I bought my first T from Herb Gallager of Lyndonville in the spring of ’46 for $20 and a single shot .22 rifle. It was a coupe made into a pickup with no top. My father was mad and later I figured out why. He had been a locomotive engineer from 1904 to 1926 and ‘Engineers’ drove Buicks, Jefferys. Etc., not T’s. Since it was spring Arland Noyes, Wally Davis, Charlie Ladue and I decided to try it out on back roads. When we got stuck Wally would pick up a rear wheel (no fenders) and we would put brush under it. We came to a downhill with a bridge at the bottom that no one had traveled all winter. I gave it full throttle in low. Well, the bands were worn so the low pedal stuck on the floorboard. A replacement push-pull switch was located on the right of the dash. It was all I could do to stay in the road using two hands, no chance to reach the switch or get the low pedal up. I decided to concentrate on not hitting the bridge while the mud splashed on the windshield and Charlie…we and the T made it safely. 30 by 3 ½ clincher tires were hard to find in WWII, so I made adaptors to use ford 600:16 rims on the rear, there were plenty of these tires in the junk pile of Blake’s Garage where I worked. The car was always going ‘uphill’ and I drove it this way through my senior year at LI and started UVM in Janu-ary of ’47. I took all of this last deer season off that year to put in new bands. All the old timers at the garage cautioned me about dropping a nut. I didn’t realize how slippery a well-oiled nut could be and that is exactly what I did…I dropped a nut. If there was a loose nut in the engine and you turned the engine over it would stick to the magneto and good by engine. So I pulled the engine and even though I thought I had it sitting nicely on blocks the engine fell off. When it hit the floor the nut rolled out the starter hole. I hope the old timers thought I knew what I was doing. The car had a water pump so while I had it apart I installed a heater. It helped some but with no top or side curtains it was not too effective. Arland and I hunted that season. One day I came back to the car on Hardscrabble Mountain and there was a deer in the pickup back. I knew Arland could not drive the T. It turned out that Herb Gallager came by and drove it down into the field, the deer was his.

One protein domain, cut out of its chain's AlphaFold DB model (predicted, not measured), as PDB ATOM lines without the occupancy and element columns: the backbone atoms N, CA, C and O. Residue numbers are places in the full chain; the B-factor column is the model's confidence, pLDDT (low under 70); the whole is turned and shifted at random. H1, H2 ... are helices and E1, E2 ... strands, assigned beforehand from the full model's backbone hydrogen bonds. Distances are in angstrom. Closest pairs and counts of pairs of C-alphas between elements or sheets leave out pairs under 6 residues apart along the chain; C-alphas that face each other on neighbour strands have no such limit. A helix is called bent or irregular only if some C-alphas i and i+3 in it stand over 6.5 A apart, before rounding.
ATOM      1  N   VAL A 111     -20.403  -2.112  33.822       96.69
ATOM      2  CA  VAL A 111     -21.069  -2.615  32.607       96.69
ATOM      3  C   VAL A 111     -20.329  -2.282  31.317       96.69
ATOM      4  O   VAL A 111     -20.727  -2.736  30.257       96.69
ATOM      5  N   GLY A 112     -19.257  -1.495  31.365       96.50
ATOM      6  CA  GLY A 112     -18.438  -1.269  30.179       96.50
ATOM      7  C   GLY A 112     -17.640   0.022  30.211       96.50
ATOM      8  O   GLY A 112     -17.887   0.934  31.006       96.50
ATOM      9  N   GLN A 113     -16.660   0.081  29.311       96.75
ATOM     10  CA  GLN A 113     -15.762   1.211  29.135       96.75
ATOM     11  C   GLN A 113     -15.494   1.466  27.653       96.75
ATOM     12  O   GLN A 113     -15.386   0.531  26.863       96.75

Once the registration expired I had to get rid of the car for financial reasons and some scholarship wording. UVM had a scholarship called the Wilber Fund for Vermont students with a B average. The application was what does your father do? (he was a hotel janitor), does he have a car?, do you?, (no & no…good bye T). How much money do you need, how much have you got, subtract, and pick up the check from the president’s secretary the next day. Shortly after my last school payment in the spring of my senior year (1950) I bought a ’26 four-door sedan for $35 in East Montpelier while hitch hiking to Lyndon Center. This is the car you see in the picture above. There were not many cars at UVM then. If I could not park in front of the closest door of Waterman on Prospect Street things were bad. The President’s secretary saw my car and we ended up swapping rear ends (with $10 to boot) for his Ruckstell. I drove this car from Burlington to Lyndon Center on many weekends. When my folks came by bus for an engineering open house the plan was for them to ride home with me. The Ruckstell stuck in low range and it was a long hot ride, getting home at 1AM, at 20mph. I had an interview with the General Electric recruiter. His comment was that they could use anyone who could drive a Model T. Maybe the T had a bigger influence on my life than I imagined. I got the job and drove this Model T to work on my first day at GE Burlington in 1950, on many anniversaries and my Last day at work in 1988. The car was pretty ragged and not used from 1950 until I got married in 1959. It had been stored outside some. I put in a new battery, water, blew up the tires and drove it from Lyndon Center to Pittsfield Mass., where I started a frame up amateur restoration. I completed this with an engine job after retirement in 1988. Now it is time for another restoration, after all some of the work is over 50 years old.